WBCSD has developed the Building System Carbon Framework to enable the cross-company action needed for reaching a net-zero built environment by 2050. The Framework provides a common language for all companies in the building and construction sector. Using a common metric and a full life-cycle approach, joint solutions can be designed and implemented to help achieve system decarbonization.
Geneva, 9 July 2020 – The World Business Council for Sustainable Development (WBCSD), together with member companies Acciona, Arcadis, ArcelorMittal, Arup, CRH, Guidehouse, LafargeHolcim, Mahindra Lifespaces, Majid al Futtaim, New World Development, Saint-Gobain and Skanska, have developed a new framework for aligning all actors of the built environment around a common language for carbon emissions. The Building System Carbon Framework is targeted at companies involved in manufacturing, designing, constructing, investing, owning, operating, occupying, renovating and demolishing buildings.
In the midst of a global pandemic which has impacted people and business around the world, this Framework ambitions to be a tool for business to help build back better: indeed, it supports an industry transition to net-zero emissions and the construction of zero-carbon buildings.
Companies need to pair COVID-19 recovery plans with climate action, and to meet the Paris Agreement and limit global warming to 1.5°C, it is essential to decarbonize our economy completely by 2050. For the built environment, this means reaching net-zero emissions across all activities in the building and construction system. However, the challenge is significant. The built environment is currently responsible for almost 40% of the global energy and process-related CO2 emissions and to achieve net zero, companies must collaborate.
The Building System Carbon Framework facilitates cooperation within the diverse and fragmented building and construction system, using a common metric and a full life-cycle approach. It is neutral on materials and solutions and bridges embodied and operational carbon, which is a vital prerequisite for the decarbonization of the built environment.
The new Framework is designed to be a user-friendly reporting tool that provides a clear overview of the carbon emissions in the building and construction system. By simplifying the reporting structure, it enables reflections and opportunities for dialogue between stakeholders and allows them to identify the best emissions-reduction strategies for all parts of the value chain.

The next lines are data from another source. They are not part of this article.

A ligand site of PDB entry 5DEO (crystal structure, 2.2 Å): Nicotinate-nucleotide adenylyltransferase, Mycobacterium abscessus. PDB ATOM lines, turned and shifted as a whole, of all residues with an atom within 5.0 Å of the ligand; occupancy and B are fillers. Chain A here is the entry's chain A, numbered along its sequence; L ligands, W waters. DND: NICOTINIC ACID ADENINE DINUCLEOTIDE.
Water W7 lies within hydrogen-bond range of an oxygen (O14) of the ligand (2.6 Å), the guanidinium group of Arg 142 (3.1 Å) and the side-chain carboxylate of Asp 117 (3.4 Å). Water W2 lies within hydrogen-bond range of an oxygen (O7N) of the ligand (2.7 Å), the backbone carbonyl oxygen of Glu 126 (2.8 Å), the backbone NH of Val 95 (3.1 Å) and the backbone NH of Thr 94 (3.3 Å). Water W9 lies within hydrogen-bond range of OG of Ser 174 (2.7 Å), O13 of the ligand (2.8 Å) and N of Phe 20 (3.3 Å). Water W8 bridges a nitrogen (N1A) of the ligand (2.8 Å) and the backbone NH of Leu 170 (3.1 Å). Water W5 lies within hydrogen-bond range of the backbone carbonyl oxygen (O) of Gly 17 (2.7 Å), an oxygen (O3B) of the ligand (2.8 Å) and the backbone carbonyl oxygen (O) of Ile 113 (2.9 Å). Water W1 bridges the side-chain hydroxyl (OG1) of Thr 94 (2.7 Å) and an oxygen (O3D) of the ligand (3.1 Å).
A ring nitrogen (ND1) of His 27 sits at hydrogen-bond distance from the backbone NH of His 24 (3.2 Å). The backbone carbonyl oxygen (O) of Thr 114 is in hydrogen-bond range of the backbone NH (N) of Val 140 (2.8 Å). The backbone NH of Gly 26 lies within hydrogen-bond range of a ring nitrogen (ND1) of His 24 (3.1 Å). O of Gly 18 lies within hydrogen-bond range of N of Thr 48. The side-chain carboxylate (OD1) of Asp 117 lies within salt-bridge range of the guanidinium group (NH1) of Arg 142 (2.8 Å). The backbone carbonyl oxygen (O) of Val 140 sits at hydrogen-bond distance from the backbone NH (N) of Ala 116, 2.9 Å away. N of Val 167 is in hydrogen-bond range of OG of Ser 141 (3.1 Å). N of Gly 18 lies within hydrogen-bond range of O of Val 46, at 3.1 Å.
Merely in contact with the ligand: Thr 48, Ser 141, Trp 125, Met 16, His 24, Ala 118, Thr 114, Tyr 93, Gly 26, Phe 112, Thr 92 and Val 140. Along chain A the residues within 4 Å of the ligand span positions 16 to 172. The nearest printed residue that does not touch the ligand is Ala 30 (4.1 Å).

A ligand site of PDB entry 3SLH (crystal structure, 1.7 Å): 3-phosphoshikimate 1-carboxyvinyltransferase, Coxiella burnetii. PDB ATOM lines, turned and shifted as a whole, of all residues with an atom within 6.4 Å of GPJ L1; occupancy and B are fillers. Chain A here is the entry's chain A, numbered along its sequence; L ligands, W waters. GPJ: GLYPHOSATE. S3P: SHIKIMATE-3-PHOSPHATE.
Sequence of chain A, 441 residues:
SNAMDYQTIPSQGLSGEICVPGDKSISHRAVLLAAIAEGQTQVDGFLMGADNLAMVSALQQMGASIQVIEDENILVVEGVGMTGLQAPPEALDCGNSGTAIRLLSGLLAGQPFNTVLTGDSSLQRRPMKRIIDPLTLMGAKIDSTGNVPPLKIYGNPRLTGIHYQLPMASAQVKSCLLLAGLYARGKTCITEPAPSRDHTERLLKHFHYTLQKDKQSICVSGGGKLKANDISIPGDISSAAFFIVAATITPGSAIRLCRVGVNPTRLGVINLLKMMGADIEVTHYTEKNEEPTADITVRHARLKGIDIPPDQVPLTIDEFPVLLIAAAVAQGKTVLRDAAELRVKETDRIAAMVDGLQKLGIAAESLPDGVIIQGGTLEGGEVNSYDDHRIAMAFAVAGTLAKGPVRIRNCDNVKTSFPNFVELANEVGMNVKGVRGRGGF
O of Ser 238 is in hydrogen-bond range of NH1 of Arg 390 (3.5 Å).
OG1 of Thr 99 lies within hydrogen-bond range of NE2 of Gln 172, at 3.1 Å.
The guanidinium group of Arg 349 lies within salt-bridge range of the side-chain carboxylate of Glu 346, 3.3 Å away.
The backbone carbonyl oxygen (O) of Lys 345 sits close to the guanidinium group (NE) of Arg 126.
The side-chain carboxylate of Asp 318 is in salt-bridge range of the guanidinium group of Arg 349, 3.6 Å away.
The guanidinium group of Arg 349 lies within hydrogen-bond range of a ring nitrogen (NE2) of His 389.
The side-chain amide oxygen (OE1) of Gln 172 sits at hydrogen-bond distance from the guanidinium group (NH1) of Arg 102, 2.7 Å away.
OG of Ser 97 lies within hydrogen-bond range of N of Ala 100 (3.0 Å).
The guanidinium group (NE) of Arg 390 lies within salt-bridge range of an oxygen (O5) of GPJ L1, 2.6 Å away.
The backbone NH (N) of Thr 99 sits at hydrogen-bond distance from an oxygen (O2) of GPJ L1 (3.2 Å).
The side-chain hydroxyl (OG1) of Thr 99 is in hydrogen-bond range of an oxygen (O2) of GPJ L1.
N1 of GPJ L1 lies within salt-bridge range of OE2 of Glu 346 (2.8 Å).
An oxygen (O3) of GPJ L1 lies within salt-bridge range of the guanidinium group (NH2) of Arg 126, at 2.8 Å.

This Framework has been developed as part of WBCSD’s Transforming the Built Environment project and will form the base for future work within the Decarbonization workstream. As a first next step, the Building System Carbon Framework will be applied in case studies conducted in collaboration with project members. We invite new members and partners to join us in this venture.
“This Framework provides a common language for all companies in the building and construction sector on how they can align their actions to reduce carbon emissions. Importantly, it helps those actors with the most influence over emissions from buildings, such as construction companies, real estate developers, investors, architects, owners and tenants, to engage in a dialogue with other actors in the system on how to reduce emissions from buildings over their full life-cycle, towards the common goal of a net zero built environment” said Roland Hunziker – Director, Sustainable Buildings & Cities, WBCSD.
“With this vibrant community of contributors, we taking the next steps to create a carbon neutral built environment, that is great! The Building System Carbon Framework is a foundation to make the operational phase of our buildings (nearly) energy and carbon neutral. The Framework addresses the dialogue that is needed between stakeholders to reach a Paris Agreement-proof built environment. It helps Arcadis and our peers to rethink our design methods, tools and working codes, and therewith provides insight in making the right decisions in our design and construction methods. And maybe more important, it stresses the need of speaking the same language across the building system. Making our (new) buildings carbon neutral is quite easy. Our next challenge is to make our materials carbon neutral, and this we need to do together” said Niels van Geenhuizen – Global Sustainable Solutions Leader, Arcadis